Generations Timeline, Specs and Pictures


Body style:

VOLVO V40   2016 2019
2016 2019

Volvo introduced a facelift for the 2012 V40 and while it slightly improved the car’s look, it greatly improved its fuel-efficiency and carbon footprint.
The first generation of the V40 was introduced in 1995 as a station-wagon version of the S40 sedan, a vehicle built in cooperation with Mitsubishi at NedCar in the Netherlands. After 2004, that lineup ended, and there was a gap until 2012 when Volvo returned on the market with the V40. This time it was based on Ford’s C-Global platform used for the Focus range. In 2016, Volvo introduced a facelifted version.

Volvo started to work hard under the new Chinese ownership. The engineers were not limited to work with Ford parts only and with some rules that they couldn’t understand. In the end, the designers took the lead and drew a car to fill the needs of a compact-sized station wagon and as a hatchback as well. The clean, minimalist style design featured few attractive ideas such as the T-shaped daytime running lights within the headlights and the lower bumper shape. A wide grille with vertical slats and the diagonal bar for the Volvo logo adorned the front fascia.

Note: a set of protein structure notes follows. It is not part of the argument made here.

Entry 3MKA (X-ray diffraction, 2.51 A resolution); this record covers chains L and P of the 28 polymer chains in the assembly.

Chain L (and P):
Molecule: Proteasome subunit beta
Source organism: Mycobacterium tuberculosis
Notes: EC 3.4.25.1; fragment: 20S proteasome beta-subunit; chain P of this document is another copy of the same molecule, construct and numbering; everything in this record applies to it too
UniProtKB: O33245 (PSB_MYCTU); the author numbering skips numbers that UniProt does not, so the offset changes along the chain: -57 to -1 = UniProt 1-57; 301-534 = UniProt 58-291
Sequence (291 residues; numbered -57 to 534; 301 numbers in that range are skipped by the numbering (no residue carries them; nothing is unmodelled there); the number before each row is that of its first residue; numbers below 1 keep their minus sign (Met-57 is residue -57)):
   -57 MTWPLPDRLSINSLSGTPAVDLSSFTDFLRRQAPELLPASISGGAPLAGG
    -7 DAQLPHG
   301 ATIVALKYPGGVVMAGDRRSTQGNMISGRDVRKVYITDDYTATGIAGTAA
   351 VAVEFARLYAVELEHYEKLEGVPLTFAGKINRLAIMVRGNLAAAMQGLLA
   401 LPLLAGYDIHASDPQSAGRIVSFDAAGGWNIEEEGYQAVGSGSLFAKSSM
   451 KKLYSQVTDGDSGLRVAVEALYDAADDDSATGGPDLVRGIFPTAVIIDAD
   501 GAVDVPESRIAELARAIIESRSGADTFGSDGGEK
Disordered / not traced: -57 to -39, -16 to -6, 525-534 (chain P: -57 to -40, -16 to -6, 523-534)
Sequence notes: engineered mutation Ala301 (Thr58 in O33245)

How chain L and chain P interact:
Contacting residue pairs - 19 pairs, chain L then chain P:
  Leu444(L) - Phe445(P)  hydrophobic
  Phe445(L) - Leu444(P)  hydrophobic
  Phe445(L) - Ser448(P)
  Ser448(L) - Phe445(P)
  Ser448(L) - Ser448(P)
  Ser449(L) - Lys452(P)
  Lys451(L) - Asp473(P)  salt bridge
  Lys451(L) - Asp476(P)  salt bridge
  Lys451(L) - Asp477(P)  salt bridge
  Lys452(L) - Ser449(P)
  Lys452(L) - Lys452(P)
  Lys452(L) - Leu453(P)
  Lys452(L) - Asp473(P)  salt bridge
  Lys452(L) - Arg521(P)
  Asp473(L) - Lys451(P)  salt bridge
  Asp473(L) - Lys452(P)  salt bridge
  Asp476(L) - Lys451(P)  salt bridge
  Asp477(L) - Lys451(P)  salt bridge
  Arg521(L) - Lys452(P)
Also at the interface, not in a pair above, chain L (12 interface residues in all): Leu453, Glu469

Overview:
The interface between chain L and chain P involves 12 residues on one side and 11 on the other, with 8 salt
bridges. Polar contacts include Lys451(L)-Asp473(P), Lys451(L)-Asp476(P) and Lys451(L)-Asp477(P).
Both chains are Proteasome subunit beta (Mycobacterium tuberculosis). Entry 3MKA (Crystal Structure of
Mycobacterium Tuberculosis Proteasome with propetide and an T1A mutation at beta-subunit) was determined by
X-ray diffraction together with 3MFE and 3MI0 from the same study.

There were subtle changes on the door-mirrors casings from its sides, where the turn-signals were longer than on the non-facelifted version. In the rear, the taillights’ flowing line was similar, and it took an expert eye to separate the 2016 model from its non-facelifted brother.

Volvo installed some new engines under the hood and decreased its offer to just six from eight as it featured on the non-facelifted version.

Full Description and Technical Specifications
VOLVO V40   2012 2016
2012 2016

The V40 was released in 2012 and was a great alternative to the VW Golf and the A3 Sportback.
With the Swedish brand well known for the safe cars they produce, the V40 also came with a cutting-edge design. The V40 was one of the best looking cars in its segment at the time.

The coupe design was eye-catching and most of the styling cues were borrowed from the C30 coupe, giving it a rather sporty and sleek look.

Inside, the V40 was as pleasing as it was on the outside. The dashboard was of a minimalist design and practicality wasn’t left aside. The cabin was equipped with lots of storage places to increase comfort.

The V40 was equipped with the Volvo’s City Safe system. Hitting a pedestrian would be rather hard in a V40 with the car braking by itself.

Great design, great safety features, but that was not all.

The comfort the V40 offered was among the best. The seats were designed for the users to enjoy lots of kilometers on the motorway without feeling tired.

The handling was good, as well as the precise steering made the V40 a fun car on twisty roads.

The cabin was quiet overall and a bit of a tire roll could be heard at higher speeds.

Full Description and Technical Specifications
VOLVO V40   2000 2004
2000 2004

Volvo introduced the V40 in 1996 after signing an agreement with Mitsubishi, but after joining Ford Motor Company in 1999, it introduced a facelift for the entire range.